[EM] more inputs & more ballotings

Forest Simmons fsimmons at pcc.edu
Thu Mar 28 15:34:13 PST 2002

On Mon, 25 Mar 2002, Dave Ketchum wrote:

> Thank you - this topic needs review occasionally.
> On Mon, 25 Mar 2002 03:13:05 +0000 MIKE OSSIPOFF wrote:
> >
> >
> > Maybe much improvement could be gotten by methods that use more
> > than one balloting, especially more than 2 ballotings. Maybe
> > idealness can be approached more if methods additionally use
> > more than 1 kind of input.

Rob LeGrand recently experimented with simulations of repeated Approval
balloting.  He did both cumulative and non-cumulative versions. He found
that when there is a CW, the non-cumulative version homes in on it quicker
than the cumulative version, but they both eventually reach it.  When
there is no CW, then the cumulative version tends to give better results.

Of course, a simulation of repeated balloting is not the same as repeated
balloting itself, but presumably a voter doing repeated balloting would
base her decisions on the results of the previous ballotings, her
utilities for the various outcomes, and some kind of strategy. [Rob used
the (admittedly non-optimal) strategy of approving down to the front
runner, inclusive only if front runner is preferred to second placer.]

So if voters were to submit their utility ratings and to select among
several reasonable strategies, then the rest could be automated so as to
avoid repeated trips to the polls, etc.

This is the main idea behind Lorrie Cranor's Declared Strategy Voting
(DSV). However, lamentably, in her dissertation she specialized to
simulating repeated Plurality voting with only one available strategy.

She did two versions of this repeated Plurality balloting simulation. One
version could be described as random order cumulative, and the other as

The strategy was supposed to be near optimal for statistical information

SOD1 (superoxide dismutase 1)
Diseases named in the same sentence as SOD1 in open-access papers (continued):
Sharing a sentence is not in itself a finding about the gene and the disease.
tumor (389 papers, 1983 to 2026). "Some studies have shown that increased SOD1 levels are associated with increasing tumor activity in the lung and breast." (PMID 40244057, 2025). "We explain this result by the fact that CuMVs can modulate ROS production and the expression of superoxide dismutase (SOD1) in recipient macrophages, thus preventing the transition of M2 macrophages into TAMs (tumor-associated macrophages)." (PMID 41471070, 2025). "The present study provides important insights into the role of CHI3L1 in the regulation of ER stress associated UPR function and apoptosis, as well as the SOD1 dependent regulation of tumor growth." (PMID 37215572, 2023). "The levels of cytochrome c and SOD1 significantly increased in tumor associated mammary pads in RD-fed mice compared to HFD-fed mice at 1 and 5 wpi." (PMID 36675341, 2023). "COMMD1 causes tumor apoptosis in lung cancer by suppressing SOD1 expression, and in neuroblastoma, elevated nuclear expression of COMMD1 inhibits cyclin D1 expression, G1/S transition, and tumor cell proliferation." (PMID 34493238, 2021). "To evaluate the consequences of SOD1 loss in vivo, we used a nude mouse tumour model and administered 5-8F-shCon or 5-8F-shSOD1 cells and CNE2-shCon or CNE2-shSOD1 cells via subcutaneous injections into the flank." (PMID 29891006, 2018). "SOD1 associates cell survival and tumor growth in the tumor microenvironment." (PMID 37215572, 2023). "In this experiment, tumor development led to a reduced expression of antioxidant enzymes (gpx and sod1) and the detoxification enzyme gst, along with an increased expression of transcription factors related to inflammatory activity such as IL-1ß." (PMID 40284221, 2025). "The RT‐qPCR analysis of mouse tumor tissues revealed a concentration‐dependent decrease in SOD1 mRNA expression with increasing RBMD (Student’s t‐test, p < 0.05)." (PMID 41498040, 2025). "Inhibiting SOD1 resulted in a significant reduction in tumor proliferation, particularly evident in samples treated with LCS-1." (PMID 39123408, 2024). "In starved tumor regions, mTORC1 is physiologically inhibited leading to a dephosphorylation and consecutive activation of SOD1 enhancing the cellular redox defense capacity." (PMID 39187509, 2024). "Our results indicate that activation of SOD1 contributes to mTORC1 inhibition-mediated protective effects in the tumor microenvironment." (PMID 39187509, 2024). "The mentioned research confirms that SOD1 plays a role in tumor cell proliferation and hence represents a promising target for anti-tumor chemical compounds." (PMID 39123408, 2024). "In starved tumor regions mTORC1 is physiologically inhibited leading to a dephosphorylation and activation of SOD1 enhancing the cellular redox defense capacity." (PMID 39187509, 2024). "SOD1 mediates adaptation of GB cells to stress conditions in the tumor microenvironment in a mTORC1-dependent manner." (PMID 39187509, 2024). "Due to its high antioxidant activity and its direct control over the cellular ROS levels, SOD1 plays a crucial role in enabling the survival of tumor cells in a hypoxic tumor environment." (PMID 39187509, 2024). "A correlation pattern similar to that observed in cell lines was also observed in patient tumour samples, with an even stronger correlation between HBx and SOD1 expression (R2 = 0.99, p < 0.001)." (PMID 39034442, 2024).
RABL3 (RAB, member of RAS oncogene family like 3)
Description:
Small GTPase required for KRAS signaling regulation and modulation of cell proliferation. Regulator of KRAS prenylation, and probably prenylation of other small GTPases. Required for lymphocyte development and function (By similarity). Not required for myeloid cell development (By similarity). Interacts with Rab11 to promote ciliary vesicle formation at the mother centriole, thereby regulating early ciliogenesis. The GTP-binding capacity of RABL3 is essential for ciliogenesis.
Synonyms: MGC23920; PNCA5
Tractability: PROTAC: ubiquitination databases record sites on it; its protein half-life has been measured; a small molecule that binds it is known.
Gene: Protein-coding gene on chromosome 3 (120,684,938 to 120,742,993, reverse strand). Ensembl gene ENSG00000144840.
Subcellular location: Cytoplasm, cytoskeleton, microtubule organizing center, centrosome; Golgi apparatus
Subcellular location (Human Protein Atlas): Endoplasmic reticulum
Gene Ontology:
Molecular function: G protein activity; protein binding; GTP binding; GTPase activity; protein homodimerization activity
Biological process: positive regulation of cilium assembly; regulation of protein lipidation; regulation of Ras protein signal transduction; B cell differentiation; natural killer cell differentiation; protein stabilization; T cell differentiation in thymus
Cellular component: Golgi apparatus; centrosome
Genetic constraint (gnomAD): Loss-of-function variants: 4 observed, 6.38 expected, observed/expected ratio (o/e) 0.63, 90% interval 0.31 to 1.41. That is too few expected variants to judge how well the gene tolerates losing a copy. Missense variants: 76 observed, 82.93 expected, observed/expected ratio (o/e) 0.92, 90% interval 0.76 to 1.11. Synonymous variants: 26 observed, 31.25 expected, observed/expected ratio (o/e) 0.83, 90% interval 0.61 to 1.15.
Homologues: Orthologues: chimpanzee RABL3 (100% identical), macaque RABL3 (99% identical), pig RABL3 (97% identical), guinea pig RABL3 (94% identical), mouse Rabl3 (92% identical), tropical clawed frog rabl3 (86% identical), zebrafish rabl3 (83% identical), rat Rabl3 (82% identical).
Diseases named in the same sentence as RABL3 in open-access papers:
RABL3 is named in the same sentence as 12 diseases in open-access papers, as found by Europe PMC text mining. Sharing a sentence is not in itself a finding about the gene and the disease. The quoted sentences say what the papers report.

(but not detailed information) about the results of the previous steps (or
step in the non-cumulative version).

In my opinion, basing DSV on Approval would be a vast improvement over the
Plurality based versions that Cranor explored.  Cranor has put DSV on the
back burner because of job and family, and it seems to me, because of
unenthusiastic reception by participants in the study.

Most of the students that participated in the study didn't understand that
if they wanted to bullet vote for their favorite they could do so (simply
by giving zero CR to all candidates except favorite).  They didn't like
the "machine" deciding when their vote would go for somebody other than
their favorite, even though that was the purpose of the method, to help
them figure out whom to vote for if not their favorite, and then to cast
that vote for them, vicariously.

They didn't like the stochastic aspect of the random version, either.

Other than that they didn't have any consistent complaints.

These complaints would be non-existent if DSV were based on Approval. No
randomness is proposed or needed.  No favorite betrayal is required.

The "machine" automatically approves your favorite in every round; it just
determines the approval cutoff according to your favorite strategy.  If
your CR ballot rates only at the extremes, then the DSV machine will cast
the same Approval ballot for you every time, no matter which strategy you
might have indicated as your favorite strategy.

I think the best way to introduce the public to any form of repeated
balloting or simulations thereof, would be through Proxy Repeated

You vote your favorite as your proxy. You participate in the repeated
balloting vicariously for a couple of elections. Then you watch the live
repeated ballotings turn into simulated versions based on candidate CR
schedules and strategy choices.

Next you start to get more options on your own ballot, allowing you to
submit information to influence more directly the outcome.  Ultimately,
you submit your CR ballot and check off your preferred strategy for the
DSV simulation, or continue to vote above the line if you don't want to go
to all of that trouble.


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